The Narendra Modi government, which has so far focused on rhetoric rather than answer questions being raised about the controversial Indo-France Rafale deal, was told by the Supreme Court today (Wednesday, October 31) to submit within 10 days the details of pricing and the selection of Anil Ambani’s defence firm as Indian offset partner in a sealed cover.
It said these details should also be provided to the petitioners in the case. Otherwise, the Centre should file an affidavit – within these 10 days – to say that the pricing in the Rafale fighter jet deal between India and France is exclusive and cannot be shared with the court.
“Court would also like to be appraised about the pricing” of the aircraft, “particularly the advantages thereof”, a bench of Chief Justice of India Ranjan Gogoi and Justices UU Lalit and KM Joseph ordered.
“We would like the details of pricing and cost to be submitted to the Supreme Court in a sealed cover. This may be submitted in the next 10 days,” said the court.
The government argued that pricing was not revealed in Parliament and the earlier government had also not disclosed such details. Chief Justice Gogoi said the government could file an affidavit or legal document in court.
“If pricing is something exclusive and you are not sharing it with us, please file an affidavit and say so,” the bench told Attorney General KK Venugopal in its oral observations.
“Such details that may be considered strategic may not be furnished to the petitioners,” said the court.
Beginning the hearing, the judges made the observation that the suitability of the jet and its utility has not been questioned. “What had been questioned is the bonafide of the decision-making and price,” they said.
In the last hearing earlier this month, the court had asked the government to furnish details of the decision-making process that led to the deal which has Anil Ambani’s Reliance Defence as its offset partner, but had emphasized that it would not get into “pricing or suitability” of the jets. The bench had made clear that its direction to the Centre was issued to satisfy itself about the legitimacy of the decision-making process for procuring 36 Rafale fighter jets.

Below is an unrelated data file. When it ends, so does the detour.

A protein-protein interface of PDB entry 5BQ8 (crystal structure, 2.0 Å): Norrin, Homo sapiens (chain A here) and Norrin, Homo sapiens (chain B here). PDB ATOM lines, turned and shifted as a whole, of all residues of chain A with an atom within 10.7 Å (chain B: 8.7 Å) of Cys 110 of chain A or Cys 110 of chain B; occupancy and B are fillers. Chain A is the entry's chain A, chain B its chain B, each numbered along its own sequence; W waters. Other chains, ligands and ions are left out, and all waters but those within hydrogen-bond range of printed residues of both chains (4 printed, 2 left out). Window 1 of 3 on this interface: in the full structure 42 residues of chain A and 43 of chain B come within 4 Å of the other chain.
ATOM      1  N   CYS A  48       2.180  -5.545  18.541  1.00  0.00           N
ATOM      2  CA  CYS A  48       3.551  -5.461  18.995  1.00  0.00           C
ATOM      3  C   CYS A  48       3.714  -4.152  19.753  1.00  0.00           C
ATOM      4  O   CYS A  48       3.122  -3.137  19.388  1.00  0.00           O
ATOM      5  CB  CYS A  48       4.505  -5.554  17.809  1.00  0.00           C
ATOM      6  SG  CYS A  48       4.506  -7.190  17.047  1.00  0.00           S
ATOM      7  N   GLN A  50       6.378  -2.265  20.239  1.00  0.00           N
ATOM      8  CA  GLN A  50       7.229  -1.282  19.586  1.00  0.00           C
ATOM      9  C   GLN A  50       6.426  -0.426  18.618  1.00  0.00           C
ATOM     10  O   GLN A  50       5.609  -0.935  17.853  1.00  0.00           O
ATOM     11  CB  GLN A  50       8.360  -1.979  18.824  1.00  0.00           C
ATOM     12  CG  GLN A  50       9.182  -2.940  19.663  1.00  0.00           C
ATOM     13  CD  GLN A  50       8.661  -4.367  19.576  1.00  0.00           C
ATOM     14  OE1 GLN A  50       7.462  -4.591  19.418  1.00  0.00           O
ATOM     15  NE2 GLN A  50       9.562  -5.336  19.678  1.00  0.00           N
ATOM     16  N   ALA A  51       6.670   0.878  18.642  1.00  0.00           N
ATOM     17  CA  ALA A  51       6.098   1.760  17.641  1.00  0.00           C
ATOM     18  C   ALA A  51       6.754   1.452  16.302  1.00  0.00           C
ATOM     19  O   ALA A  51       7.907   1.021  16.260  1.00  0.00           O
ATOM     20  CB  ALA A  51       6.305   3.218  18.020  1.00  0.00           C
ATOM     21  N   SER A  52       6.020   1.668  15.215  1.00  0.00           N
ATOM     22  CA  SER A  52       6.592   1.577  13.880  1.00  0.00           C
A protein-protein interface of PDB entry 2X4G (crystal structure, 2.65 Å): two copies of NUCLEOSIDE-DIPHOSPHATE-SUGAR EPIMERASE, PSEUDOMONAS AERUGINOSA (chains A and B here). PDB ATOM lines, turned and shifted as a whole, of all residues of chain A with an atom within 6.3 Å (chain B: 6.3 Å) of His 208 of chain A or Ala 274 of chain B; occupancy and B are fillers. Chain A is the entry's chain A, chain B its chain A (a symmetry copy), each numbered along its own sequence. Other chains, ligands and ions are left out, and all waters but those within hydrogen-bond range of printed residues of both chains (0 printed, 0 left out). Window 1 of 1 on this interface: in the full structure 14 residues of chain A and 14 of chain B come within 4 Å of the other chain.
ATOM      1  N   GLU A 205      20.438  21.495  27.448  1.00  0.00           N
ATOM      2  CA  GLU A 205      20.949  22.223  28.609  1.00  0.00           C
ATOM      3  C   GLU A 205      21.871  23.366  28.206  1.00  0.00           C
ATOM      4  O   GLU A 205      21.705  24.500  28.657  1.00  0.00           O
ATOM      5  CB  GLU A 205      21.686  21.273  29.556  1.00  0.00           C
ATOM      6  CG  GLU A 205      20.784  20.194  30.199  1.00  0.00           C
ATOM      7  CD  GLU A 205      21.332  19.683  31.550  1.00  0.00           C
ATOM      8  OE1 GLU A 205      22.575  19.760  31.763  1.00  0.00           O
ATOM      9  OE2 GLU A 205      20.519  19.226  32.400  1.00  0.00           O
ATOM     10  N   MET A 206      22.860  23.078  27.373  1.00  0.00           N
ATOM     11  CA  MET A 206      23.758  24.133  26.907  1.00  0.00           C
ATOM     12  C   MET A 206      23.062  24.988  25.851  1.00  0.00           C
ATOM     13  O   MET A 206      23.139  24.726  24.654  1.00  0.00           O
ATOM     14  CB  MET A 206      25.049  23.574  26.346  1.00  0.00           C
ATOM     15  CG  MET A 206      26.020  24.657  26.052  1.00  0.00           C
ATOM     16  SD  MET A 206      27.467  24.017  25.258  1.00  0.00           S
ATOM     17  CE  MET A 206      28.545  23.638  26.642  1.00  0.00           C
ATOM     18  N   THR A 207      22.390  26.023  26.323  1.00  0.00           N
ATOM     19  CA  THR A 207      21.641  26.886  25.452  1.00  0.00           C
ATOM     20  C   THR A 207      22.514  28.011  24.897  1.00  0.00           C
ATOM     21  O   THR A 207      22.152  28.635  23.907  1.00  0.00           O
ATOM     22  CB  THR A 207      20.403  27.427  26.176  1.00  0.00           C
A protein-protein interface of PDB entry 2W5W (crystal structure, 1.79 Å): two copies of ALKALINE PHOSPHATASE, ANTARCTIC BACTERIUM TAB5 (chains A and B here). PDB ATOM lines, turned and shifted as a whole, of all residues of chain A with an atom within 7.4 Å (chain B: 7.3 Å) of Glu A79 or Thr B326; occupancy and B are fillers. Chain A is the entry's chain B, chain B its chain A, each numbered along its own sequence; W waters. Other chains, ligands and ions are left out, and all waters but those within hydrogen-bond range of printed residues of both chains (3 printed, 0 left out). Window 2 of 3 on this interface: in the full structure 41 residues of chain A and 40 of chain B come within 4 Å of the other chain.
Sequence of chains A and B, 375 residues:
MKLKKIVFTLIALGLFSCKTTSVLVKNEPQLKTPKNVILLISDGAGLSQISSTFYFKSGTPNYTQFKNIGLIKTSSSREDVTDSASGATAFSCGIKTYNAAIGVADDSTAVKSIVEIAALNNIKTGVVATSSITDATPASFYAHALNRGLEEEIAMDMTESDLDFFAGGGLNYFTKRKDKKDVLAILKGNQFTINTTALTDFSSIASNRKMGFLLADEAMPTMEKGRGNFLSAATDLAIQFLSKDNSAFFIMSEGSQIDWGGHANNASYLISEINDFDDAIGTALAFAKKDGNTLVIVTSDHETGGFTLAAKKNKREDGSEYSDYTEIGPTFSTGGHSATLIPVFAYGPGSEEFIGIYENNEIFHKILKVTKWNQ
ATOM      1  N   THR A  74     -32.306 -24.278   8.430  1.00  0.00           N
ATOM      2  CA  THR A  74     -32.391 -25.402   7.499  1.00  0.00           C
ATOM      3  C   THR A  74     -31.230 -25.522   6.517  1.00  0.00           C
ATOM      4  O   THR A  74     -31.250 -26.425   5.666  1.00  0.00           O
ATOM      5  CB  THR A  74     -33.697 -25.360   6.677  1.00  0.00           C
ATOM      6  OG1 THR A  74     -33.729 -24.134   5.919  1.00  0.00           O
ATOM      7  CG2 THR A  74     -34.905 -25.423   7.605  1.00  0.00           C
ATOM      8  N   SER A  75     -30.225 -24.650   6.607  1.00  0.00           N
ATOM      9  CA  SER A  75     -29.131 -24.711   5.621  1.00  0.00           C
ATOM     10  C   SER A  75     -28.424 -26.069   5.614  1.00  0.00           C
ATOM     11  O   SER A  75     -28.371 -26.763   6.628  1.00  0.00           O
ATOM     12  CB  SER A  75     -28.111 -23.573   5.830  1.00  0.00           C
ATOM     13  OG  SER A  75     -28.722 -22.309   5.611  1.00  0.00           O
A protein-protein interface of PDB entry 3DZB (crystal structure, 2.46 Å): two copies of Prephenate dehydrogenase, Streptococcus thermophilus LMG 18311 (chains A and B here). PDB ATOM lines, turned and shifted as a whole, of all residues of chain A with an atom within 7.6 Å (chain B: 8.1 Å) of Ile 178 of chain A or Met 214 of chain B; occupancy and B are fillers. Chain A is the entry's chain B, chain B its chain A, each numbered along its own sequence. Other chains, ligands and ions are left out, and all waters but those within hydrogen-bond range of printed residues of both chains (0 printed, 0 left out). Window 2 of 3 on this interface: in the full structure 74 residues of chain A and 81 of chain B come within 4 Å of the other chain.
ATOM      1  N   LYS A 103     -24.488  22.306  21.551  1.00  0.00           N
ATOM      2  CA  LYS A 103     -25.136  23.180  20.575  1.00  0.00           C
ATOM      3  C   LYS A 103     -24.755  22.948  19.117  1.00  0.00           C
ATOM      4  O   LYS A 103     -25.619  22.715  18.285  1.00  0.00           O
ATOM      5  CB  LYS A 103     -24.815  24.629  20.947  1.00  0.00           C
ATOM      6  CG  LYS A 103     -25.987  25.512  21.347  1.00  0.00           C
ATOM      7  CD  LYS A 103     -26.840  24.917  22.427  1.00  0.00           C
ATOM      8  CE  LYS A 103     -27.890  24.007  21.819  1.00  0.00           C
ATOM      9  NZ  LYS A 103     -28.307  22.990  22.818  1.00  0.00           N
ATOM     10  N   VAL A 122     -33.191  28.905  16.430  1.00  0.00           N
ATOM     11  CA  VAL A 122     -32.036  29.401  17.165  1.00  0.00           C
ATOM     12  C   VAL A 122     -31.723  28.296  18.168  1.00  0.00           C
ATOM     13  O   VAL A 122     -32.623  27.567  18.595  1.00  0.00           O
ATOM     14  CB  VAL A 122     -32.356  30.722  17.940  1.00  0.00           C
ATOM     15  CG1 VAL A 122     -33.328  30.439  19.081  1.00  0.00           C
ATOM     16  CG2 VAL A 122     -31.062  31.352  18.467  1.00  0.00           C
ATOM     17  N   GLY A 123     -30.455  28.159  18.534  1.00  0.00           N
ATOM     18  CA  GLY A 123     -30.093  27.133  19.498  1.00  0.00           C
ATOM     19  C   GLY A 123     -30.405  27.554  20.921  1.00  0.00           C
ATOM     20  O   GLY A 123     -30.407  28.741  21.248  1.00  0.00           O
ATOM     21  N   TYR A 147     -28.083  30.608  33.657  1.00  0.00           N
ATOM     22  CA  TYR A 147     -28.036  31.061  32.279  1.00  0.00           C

The directions were passed on October 10 on the two PILs filed by lawyers ML Sharma and Vineet Dhanda. The top court, however, had observed that the averments made in the two PILs were “grossly inadequate” and had said that it was not issuing the notice on them.
The Centre had, last week, filed the papers concerning the decision-making process with the Supreme Court’s registry in a sealed cover.
On Wednesday, as the SC bench, headed by Chief Justice Ranjan Gogoi and also comprising Justices UU Lalit and KM Joseph, began its proceedings in the two PILs filed over the Rafale Deal controversy – by petitioners ML Sharma, who has named Prime Minister Narendra Modi as the respondent in the case, and Vineet Dhanda – it noted that since the last date of hearing in the matter, two more litigations on the subject had been received by the court – one by former BJP leaders Arun Shourie, Yashwant Sinha and advocate Prashant Bhushan and the other by Aam Aadmi Party MP Sanjay Singh.
Sinha and Shourie – both former Union ministers – and Bhushan have sought registration of an FIR into the fighter jet deal between India and France alleging “criminal misconduct” by high public functionaries. The trio has also sought a direction to CBI to investigate the offences mentioned in their complaint in a “time-bound” manner and submit periodic status reports to the apex court.
AAP MP Sanjay Singh, in his separate plea filed through lawyer Dheeraj Kumar Singh, has sought setting up of a Special Investigation Team (SIT) under the supervision of the apex court to probe the Rafale deal.
He has sought that the SIT should probe the reasons for cancellation of earlier deal entered into by the UPA government for the purchase of 126 fighter jets.
On October 10, the bench had sought from the Attorney General the details of the steps involved in the decision leading to the new deal. The CJI led bench had then clarified that the details so sought would not cover the pricing or the suitability of the equipment for the Indian Air Force, bearing in mind the sensitive nature of the matter.
The Court also directed the government to hand over the details of the decision-making process of the deal to the petitioners.
The Attorney General objected to sharing of details of the deal including its pricing, by stating that it would be covered under the Official Secrets Act. Considering the objection, the Court said that whatever documents that could be legitimately produced in public domain should be given to the petitioners and all other documents covered under the Official Secrets Act should be given to the Court in a sealed cover.
So far, the court had not sought this detail from the Centre.
When Bhushan pressed for CBI probe, the CJI replied: “For CBI probe, you have to wait.”
The top court, which has now fixed the matter for hearing on November 14, said documents considered strategic and confidential may not be shared.
The PIL alleges that in the Rafale deal there is prima facie evidence of the commission of cognizable offences under the Prevention of Corruption Act by public servants occupying the highest of public offices in the country. Though the petitioners had filed a complaint on October 4 before the CBI alleging foul play in Rafale deal, no action has been taken.